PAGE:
Birds Bridge Borders

Birds make our entire planet their home, migrating across borders for survival, inspiring us with the scale of their journeys across countries and oceans. We make our backyard bird friendly, but birds choose where to spend their time, leaving our home’s borders to visit other backyards and neighborhood parks that welcome them. Birders too forge friendships across borders, be it within local communities, or across states, and even countries.

Mexican Jay at Big Bend National Park. Courtesy of Jaya Ramanathan

Both Audubon Society and All About Birds highlight facts about bird migration. Some Arctic Terns migrate longer than any other bird, from high Arctic to Antarctic. We saw some at Juneau, Alaska near a sign “Area Closed Arctic Terns Nesting.” One perched on this sign, another near the water, and a couple were in flight. Ruby-throated Hummingbirds double their body weight in fat before migration, burning it steadily on their 2,000-mile journey. Some nourish at our nectar feeders and flowers during migration. Swainson’s Thrush migrates 3,000-miles from Central and South America to northern Canada and Alaska, enters a sleep-like state for about nine seconds at a time, keeping half its brain awake to avoid predators or mid-air collisions. Bar-tailed Godwit flies 6,800 miles nonstop from Alaska to New Zealand, shrinking and growing its internal organs. The sedentary Mexican Jay that we spotted in Big Bend National Park, however, hardly leaves its breeding territory. It is widespread in Mexico, but also seen near the southern border of Texas, New Mexico, and Arizona.

Rusty Blackbird. Courtesy of Jaya Ramanathan

Since birds freely cross borders, we are lucky to spot them in our backyard. They visit alone or as a group, the latter affording protection against predators. Rusty Blackbird walks around, digging up prey from under our backyard grass. Cooper’s Hawk twice captures a White-winged Dove. Wary, the latter disappear, and on return, cautiously take flight on cue, on seeing a predator? Red-bellied Sapsucker and Pine Warbler visit briefly during a bomb cyclone. Brown Creeper, true to its name creeps up our oak. House Finch snacks on our elm’s acorns. Orange-crowned Warbler comes into view as I track a Red-breasted Nuthatch. Whenever such birds leave our home’s borders, we reconcile to not knowing when they will return, just as they adapt to a life of no guarantees.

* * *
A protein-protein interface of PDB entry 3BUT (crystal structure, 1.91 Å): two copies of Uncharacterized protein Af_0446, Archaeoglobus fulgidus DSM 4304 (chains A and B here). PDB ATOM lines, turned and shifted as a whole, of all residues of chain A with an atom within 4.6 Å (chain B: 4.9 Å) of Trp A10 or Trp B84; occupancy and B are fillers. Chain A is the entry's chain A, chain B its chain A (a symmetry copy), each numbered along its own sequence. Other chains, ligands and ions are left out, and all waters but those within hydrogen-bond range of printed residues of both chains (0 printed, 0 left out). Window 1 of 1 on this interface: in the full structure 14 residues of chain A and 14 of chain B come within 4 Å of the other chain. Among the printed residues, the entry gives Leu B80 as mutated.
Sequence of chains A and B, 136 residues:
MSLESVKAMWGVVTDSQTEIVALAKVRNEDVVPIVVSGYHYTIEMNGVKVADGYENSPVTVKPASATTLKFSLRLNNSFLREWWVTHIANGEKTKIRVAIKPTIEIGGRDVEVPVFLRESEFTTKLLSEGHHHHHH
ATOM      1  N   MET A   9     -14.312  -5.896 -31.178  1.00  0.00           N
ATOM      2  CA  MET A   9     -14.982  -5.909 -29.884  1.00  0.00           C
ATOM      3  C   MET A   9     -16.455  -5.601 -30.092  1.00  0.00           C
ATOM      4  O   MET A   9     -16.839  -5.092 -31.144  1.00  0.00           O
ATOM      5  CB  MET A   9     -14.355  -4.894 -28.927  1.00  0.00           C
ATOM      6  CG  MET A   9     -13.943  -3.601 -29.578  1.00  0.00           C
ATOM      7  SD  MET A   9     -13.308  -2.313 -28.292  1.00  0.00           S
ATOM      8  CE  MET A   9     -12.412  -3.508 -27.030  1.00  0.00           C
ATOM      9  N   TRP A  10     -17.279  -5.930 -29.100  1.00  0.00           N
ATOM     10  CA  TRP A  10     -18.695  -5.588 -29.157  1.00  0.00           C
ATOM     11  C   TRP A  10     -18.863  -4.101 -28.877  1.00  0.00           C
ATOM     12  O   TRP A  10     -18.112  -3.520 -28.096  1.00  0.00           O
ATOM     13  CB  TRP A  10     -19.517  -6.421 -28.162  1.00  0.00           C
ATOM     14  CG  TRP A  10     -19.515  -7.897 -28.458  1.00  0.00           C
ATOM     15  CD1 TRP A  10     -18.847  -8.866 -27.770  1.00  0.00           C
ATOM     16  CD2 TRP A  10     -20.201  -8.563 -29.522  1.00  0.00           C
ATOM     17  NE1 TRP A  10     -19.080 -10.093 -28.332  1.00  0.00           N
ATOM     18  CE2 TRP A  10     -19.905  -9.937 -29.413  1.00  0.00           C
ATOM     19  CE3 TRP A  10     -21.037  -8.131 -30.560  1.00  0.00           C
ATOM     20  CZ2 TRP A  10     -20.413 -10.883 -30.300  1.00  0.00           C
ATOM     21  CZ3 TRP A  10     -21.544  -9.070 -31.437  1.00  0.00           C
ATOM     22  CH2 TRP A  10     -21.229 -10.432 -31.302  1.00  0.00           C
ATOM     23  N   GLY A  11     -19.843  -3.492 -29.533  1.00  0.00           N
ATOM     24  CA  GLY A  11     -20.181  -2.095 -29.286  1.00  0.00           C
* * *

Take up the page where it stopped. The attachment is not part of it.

Brown Creeper. Courtesy of Jaya Ramanathan

Birding molds friendships across borders such as mine with a birder in Georgia. We frequently discuss nature photography, bird friendly backyards, bird behavior and identification. We also trade notes about our sightings of similar birds. As an example, Red-breasted Nuthatch visits both our areas only in winter, Brown-headed and White-breasted Nuthatch (not seen here) are all year there, and Pygmy Nuthatch visits neither area. We even successfully collaborated, virtually, to publish our first book about birds.

Brown-headed Nuthatch. Courtesy of Sarita Yeola

By bridging borders, birds inspire us to be daring as in their risky long distance migration, exploratory as in how they adjust to life in various habitats and geographical regions, collaborative like a flock that conserves energy by migrating together, and innovative to develop technologies that lets us also fly across our planet and beyond.


Authored by Jaya Ramanathan. Review and photo editing by Sarita Yeola.